Pop stardom is an illness that can seriously, even fatally, threaten health and undermine ability; to do well in this career is frequently to be or to get a bit or a lot fucked up. Its workers employ medical terminology to express the condition. His then manager described the unattractive transformation of Ian Dury, following the chart-topping success of the single ‘Hit me with your rhythm stick’ in 1979, as the result of him suffering ‘a very bad attack of number one-itis’. Shortly afterwards Dury himself wrote a song called ‘Delusions of grandeur’ in which he sang of the egotistical pleasures and symptoms of the career—‘I’m a dedicated follower of my own success … I’ve got megalomania’—as well as of the insecurities—‘Oh, look at me, just another pathetic pop star’. When a band member congratulated him on the astute self-confessional lyric Dury, extraordinarily, vehemently denied the song was about him, arguing that it drew on what he had observed in others. He did though himself say, of the industry’s traditional trajectory to success and beyond (usually back), ‘after people make it, a malaise sets in’.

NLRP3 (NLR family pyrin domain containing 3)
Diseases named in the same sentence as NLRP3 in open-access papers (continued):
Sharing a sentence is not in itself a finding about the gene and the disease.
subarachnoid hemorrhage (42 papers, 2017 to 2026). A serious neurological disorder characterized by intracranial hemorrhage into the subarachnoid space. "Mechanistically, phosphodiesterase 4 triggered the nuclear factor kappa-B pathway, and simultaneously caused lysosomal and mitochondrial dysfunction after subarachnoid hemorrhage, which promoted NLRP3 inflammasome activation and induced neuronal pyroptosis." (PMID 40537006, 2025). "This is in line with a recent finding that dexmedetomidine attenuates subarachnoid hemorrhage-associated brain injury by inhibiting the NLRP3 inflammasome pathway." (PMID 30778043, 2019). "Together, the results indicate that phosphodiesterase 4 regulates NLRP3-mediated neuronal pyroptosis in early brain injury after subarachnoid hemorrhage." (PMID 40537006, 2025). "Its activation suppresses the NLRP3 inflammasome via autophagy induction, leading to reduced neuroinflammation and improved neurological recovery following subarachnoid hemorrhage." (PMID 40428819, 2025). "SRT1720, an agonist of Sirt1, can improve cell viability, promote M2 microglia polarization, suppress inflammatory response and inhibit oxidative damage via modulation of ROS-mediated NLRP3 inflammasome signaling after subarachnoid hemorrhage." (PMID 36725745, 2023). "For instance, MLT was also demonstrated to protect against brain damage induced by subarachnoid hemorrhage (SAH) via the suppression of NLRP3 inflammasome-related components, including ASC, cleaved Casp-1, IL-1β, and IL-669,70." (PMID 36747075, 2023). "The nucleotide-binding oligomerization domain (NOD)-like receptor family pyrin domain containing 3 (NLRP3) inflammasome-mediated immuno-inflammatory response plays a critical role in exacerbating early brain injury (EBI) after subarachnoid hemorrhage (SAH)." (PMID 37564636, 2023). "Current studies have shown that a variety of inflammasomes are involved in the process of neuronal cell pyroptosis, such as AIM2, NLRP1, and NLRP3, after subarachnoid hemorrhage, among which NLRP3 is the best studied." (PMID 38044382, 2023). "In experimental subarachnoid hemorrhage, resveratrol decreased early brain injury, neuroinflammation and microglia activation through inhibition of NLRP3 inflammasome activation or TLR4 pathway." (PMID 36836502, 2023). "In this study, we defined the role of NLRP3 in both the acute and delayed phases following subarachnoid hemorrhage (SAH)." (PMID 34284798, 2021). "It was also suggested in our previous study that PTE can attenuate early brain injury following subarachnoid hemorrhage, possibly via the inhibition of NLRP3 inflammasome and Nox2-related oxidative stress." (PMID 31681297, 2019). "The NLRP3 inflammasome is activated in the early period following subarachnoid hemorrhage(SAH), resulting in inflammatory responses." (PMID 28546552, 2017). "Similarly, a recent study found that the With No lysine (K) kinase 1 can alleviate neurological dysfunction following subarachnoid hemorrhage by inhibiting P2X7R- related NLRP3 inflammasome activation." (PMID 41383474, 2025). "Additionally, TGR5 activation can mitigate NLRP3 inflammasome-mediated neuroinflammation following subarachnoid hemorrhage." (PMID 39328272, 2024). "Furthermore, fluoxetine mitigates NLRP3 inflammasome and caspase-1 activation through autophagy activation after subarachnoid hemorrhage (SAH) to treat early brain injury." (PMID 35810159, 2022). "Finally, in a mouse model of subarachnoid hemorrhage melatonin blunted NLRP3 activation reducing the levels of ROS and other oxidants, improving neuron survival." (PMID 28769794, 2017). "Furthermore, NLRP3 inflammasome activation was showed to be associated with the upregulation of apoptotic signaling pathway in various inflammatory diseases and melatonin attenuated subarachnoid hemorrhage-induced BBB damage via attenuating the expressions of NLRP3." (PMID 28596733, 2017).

Deborah Curtis notes that, round the same time (the punk scene had inscribed within it a self-referential narrative about its own relationship with the industry, a symptom of its political unease with its own commercial imperatives), as Joy Division became more successful in late 1970s Britain, her husband and that band’s frontman ‘Ian [Curtis] contracted what was known as LSS (Lead Singer Syndrome)’. Number one-itis and LSS are the medical metaphors that describe the industry’s sheer damagability, which may be focused most on, but is not restricted to, those who make it.